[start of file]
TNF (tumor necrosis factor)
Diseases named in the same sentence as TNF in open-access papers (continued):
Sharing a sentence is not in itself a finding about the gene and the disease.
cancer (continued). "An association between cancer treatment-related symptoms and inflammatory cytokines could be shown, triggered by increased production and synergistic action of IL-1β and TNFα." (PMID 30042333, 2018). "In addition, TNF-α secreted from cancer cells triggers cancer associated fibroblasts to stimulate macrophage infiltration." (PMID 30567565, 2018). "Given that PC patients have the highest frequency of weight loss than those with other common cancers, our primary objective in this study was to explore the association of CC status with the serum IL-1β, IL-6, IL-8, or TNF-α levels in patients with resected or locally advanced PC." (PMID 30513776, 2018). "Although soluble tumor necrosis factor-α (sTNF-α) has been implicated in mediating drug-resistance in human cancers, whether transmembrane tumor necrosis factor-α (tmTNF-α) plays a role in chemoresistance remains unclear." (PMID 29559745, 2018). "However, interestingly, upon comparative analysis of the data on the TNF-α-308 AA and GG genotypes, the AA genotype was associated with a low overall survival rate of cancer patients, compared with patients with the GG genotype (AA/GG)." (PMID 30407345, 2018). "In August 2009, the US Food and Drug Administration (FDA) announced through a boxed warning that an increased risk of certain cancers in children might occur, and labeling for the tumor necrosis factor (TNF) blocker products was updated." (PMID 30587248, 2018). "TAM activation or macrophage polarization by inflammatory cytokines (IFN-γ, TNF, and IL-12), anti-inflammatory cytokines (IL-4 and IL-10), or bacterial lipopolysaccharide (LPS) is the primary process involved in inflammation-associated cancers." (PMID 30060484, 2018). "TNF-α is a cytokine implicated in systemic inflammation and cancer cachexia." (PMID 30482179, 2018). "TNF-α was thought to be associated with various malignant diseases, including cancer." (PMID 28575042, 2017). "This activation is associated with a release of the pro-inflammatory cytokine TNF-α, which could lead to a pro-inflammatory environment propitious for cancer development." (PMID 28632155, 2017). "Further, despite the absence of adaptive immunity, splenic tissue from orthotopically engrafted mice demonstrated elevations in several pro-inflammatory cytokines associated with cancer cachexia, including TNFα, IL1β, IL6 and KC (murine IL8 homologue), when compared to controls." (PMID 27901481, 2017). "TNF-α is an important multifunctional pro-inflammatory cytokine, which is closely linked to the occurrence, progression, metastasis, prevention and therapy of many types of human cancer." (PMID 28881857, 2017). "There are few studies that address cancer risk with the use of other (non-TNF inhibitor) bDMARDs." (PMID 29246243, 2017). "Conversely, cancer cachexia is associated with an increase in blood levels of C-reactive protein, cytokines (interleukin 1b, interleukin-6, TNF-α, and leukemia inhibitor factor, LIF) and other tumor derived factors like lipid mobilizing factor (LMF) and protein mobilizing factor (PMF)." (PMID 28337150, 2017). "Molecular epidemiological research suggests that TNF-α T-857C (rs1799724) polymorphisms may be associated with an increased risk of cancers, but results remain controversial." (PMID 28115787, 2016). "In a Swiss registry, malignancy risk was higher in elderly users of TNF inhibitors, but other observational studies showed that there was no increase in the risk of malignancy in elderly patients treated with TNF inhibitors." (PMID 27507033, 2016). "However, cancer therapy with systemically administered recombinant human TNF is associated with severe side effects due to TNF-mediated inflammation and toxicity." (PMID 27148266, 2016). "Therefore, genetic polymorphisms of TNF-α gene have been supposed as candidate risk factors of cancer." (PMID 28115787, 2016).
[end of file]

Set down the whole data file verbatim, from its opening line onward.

TNF (tumor necrosis factor)
Diseases named in the same sentence as TNF in open-access papers (continued):
Sharing a sentence is not in itself a finding about the gene and the disease.
cancer (continued). "An association between cancer treatment-related symptoms and inflammatory cytokines could be shown, triggered by increased production and synergistic action of IL-1β and TNFα." (PMID 30042333, 2018). "In addition, TNF-α secreted from cancer cells triggers cancer associated fibroblasts to stimulate macrophage infiltration." (PMID 30567565, 2018). "Given that PC patients have the highest frequency of weight loss than those with other common cancers, our primary objective in this study was to explore the association of CC status with the serum IL-1β, IL-6, IL-8, or TNF-α levels in patients with resected or locally advanced PC." (PMID 30513776, 2018). "Although soluble tumor necrosis factor-α (sTNF-α) has been implicated in mediating drug-resistance in human cancers, whether transmembrane tumor necrosis factor-α (tmTNF-α) plays a role in chemoresistance remains unclear." (PMID 29559745, 2018). "However, interestingly, upon comparative analysis of the data on the TNF-α-308 AA and GG genotypes, the AA genotype was associated with a low overall survival rate of cancer patients, compared with patients with the GG genotype (AA/GG)." (PMID 30407345, 2018). "In August 2009, the US Food and Drug Administration (FDA) announced through a boxed warning that an increased risk of certain cancers in children might occur, and labeling for the tumor necrosis factor (TNF) blocker products was updated." (PMID 30587248, 2018). "TAM activation or macrophage polarization by inflammatory cytokines (IFN-γ, TNF, and IL-12), anti-inflammatory cytokines (IL-4 and IL-10), or bacterial lipopolysaccharide (LPS) is the primary process involved in inflammation-associated cancers." (PMID 30060484, 2018). "TNF-α is a cytokine implicated in systemic inflammation and cancer cachexia." (PMID 30482179, 2018). "TNF-α was thought to be associated with various malignant diseases, including cancer." (PMID 28575042, 2017). "This activation is associated with a release of the pro-inflammatory cytokine TNF-α, which could lead to a pro-inflammatory environment propitious for cancer development." (PMID 28632155, 2017). "Further, despite the absence of adaptive immunity, splenic tissue from orthotopically engrafted mice demonstrated elevations in several pro-inflammatory cytokines associated with cancer cachexia, including TNFα, IL1β, IL6 and KC (murine IL8 homologue), when compared to controls." (PMID 27901481, 2017). "TNF-α is an important multifunctional pro-inflammatory cytokine, which is closely linked to the occurrence, progression, metastasis, prevention and therapy of many types of human cancer." (PMID 28881857, 2017). "There are few studies that address cancer risk with the use of other (non-TNF inhibitor) bDMARDs." (PMID 29246243, 2017). "Conversely, cancer cachexia is associated with an increase in blood levels of C-reactive protein, cytokines (interleukin 1b, interleukin-6, TNF-α, and leukemia inhibitor factor, LIF) and other tumor derived factors like lipid mobilizing factor (LMF) and protein mobilizing factor (PMF)." (PMID 28337150, 2017). "Molecular epidemiological research suggests that TNF-α T-857C (rs1799724) polymorphisms may be associated with an increased risk of cancers, but results remain controversial." (PMID 28115787, 2016). "In a Swiss registry, malignancy risk was higher in elderly users of TNF inhibitors, but other observational studies showed that there was no increase in the risk of malignancy in elderly patients treated with TNF inhibitors." (PMID 27507033, 2016). "However, cancer therapy with systemically administered recombinant human TNF is associated with severe side effects due to TNF-mediated inflammation and toxicity." (PMID 27148266, 2016). "Therefore, genetic polymorphisms of TNF-α gene have been supposed as candidate risk factors of cancer." (PMID 28115787, 2016).